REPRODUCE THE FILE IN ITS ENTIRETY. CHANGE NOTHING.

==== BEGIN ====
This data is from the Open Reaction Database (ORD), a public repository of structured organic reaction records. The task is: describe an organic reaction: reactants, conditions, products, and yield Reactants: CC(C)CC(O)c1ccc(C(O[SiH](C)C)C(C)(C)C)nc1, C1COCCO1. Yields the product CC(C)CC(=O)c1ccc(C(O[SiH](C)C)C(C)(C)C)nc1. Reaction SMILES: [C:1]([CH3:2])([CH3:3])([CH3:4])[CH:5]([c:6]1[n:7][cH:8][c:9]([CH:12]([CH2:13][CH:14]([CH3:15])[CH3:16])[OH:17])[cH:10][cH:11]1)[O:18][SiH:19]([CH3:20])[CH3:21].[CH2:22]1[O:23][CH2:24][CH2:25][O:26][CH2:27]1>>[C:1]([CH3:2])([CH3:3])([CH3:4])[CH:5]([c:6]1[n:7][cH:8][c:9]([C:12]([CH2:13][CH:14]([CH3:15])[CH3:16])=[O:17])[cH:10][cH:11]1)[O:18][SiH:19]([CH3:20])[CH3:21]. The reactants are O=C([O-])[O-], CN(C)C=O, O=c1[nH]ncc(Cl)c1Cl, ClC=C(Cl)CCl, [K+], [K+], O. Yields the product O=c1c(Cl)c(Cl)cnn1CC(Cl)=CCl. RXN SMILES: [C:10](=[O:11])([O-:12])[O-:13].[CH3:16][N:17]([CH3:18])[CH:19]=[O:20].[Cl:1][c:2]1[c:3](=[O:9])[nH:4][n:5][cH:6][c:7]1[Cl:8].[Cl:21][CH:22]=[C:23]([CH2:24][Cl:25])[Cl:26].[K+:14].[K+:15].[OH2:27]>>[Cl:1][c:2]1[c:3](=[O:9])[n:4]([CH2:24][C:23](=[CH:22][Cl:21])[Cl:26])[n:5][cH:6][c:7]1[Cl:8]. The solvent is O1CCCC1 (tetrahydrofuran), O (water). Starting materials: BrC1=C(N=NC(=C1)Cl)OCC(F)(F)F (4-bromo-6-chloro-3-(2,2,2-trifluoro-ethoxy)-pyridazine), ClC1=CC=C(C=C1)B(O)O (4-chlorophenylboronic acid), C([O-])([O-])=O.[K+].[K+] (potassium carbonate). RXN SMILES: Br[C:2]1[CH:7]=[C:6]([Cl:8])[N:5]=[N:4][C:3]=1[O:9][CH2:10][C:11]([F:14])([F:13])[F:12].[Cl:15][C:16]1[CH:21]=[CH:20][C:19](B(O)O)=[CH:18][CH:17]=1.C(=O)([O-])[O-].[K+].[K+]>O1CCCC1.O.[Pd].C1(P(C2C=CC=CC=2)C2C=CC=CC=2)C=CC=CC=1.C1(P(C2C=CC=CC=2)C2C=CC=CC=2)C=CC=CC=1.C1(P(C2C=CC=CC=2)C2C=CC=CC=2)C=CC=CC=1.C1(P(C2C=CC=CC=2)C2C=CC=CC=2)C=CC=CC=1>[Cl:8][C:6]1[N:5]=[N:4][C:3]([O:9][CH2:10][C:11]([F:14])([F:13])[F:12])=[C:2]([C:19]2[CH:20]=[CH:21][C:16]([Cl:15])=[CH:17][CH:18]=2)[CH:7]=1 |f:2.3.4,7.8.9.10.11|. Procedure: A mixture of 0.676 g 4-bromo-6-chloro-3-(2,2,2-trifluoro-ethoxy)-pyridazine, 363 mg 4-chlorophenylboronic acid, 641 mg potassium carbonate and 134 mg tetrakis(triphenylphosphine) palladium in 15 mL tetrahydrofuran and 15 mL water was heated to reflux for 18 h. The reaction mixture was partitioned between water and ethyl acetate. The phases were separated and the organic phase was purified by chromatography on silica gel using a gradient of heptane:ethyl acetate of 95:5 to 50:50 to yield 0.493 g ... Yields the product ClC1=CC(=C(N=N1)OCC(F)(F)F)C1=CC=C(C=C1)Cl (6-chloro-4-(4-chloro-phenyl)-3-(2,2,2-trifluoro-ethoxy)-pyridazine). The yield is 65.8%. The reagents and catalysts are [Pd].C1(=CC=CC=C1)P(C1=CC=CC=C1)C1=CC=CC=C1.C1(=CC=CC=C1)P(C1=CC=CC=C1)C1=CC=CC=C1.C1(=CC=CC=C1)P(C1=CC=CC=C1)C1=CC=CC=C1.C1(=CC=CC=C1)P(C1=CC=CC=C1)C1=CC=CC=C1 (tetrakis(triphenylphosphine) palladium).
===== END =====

This data is from the Open Reaction Database (ORD), a public repository of structured organic reaction records. The task is: describe an organic reaction: reactants, conditions, products, and yield Reactants: CC(C)CC(O)c1ccc(C(O[SiH](C)C)C(C)(C)C)nc1, C1COCCO1. Yields the product CC(C)CC(=O)c1ccc(C(O[SiH](C)C)C(C)(C)C)nc1. Reaction SMILES: [C:1]([CH3:2])([CH3:3])([CH3:4])[CH:5]([c:6]1[n:7][cH:8][c:9]([CH:12]([CH2:13][CH:14]([CH3:15])[CH3:16])[OH:17])[cH:10][cH:11]1)[O:18][SiH:19]([CH3:20])[CH3:21].[CH2:22]1[O:23][CH2:24][CH2:25][O:26][CH2:27]1>>[C:1]([CH3:2])([CH3:3])([CH3:4])[CH:5]([c:6]1[n:7][cH:8][c:9]([C:12]([CH2:13][CH:14]([CH3:15])[CH3:16])=[O:17])[cH:10][cH:11]1)[O:18][SiH:19]([CH3:20])[CH3:21]. The reactants are O=C([O-])[O-], CN(C)C=O, O=c1[nH]ncc(Cl)c1Cl, ClC=C(Cl)CCl, [K+], [K+], O. Yields the product O=c1c(Cl)c(Cl)cnn1CC(Cl)=CCl. RXN SMILES: [C:10](=[O:11])([O-:12])[O-:13].[CH3:16][N:17]([CH3:18])[CH:19]=[O:20].[Cl:1][c:2]1[c:3](=[O:9])[nH:4][n:5][cH:6][c:7]1[Cl:8].[Cl:21][CH:22]=[C:23]([CH2:24][Cl:25])[Cl:26].[K+:14].[K+:15].[OH2:27]>>[Cl:1][c:2]1[c:3](=[O:9])[n:4]([CH2:24][C:23](=[CH:22][Cl:21])[Cl:26])[n:5][cH:6][c:7]1[Cl:8]. The solvent is O1CCCC1 (tetrahydrofuran), O (water). Starting materials: BrC1=C(N=NC(=C1)Cl)OCC(F)(F)F (4-bromo-6-chloro-3-(2,2,2-trifluoro-ethoxy)-pyridazine), ClC1=CC=C(C=C1)B(O)O (4-chlorophenylboronic acid), C([O-])([O-])=O.[K+].[K+] (potassium carbonate). RXN SMILES: Br[C:2]1[CH:7]=[C:6]([Cl:8])[N:5]=[N:4][C:3]=1[O:9][CH2:10][C:11]([F:14])([F:13])[F:12].[Cl:15][C:16]1[CH:21]=[CH:20][C:19](B(O)O)=[CH:18][CH:17]=1.C(=O)([O-])[O-].[K+].[K+]>O1CCCC1.O.[Pd].C1(P(C2C=CC=CC=2)C2C=CC=CC=2)C=CC=CC=1.C1(P(C2C=CC=CC=2)C2C=CC=CC=2)C=CC=CC=1.C1(P(C2C=CC=CC=2)C2C=CC=CC=2)C=CC=CC=1.C1(P(C2C=CC=CC=2)C2C=CC=CC=2)C=CC=CC=1>[Cl:8][C:6]1[N:5]=[N:4][C:3]([O:9][CH2:10][C:11]([F:14])([F:13])[F:12])=[C:2]([C:19]2[CH:20]=[CH:21][C:16]([Cl:15])=[CH:17][CH:18]=2)[CH:7]=1 |f:2.3.4,7.8.9.10.11|. Procedure: A mixture of 0.676 g 4-bromo-6-chloro-3-(2,2,2-trifluoro-ethoxy)-pyridazine, 363 mg 4-chlorophenylboronic acid, 641 mg potassium carbonate and 134 mg tetrakis(triphenylphosphine) palladium in 15 mL tetrahydrofuran and 15 mL water was heated to reflux for 18 h. The reaction mixture was partitioned between water and ethyl acetate. The phases were separated and the organic phase was purified by chromatography on silica gel using a gradient of heptane:ethyl acetate of 95:5 to 50:50 to yield 0.493 g ... Yields the product ClC1=CC(=C(N=N1)OCC(F)(F)F)C1=CC=C(C=C1)Cl (6-chloro-4-(4-chloro-phenyl)-3-(2,2,2-trifluoro-ethoxy)-pyridazine). The yield is 65.8%. The reagents and catalysts are [Pd].C1(=CC=CC=C1)P(C1=CC=CC=C1)C1=CC=CC=C1.C1(=CC=CC=C1)P(C1=CC=CC=C1)C1=CC=CC=C1.C1(=CC=CC=C1)P(C1=CC=CC=C1)C1=CC=CC=C1.C1(=CC=CC=C1)P(C1=CC=CC=C1)C1=CC=CC=C1 (tetrakis(triphenylphosphine) palladium).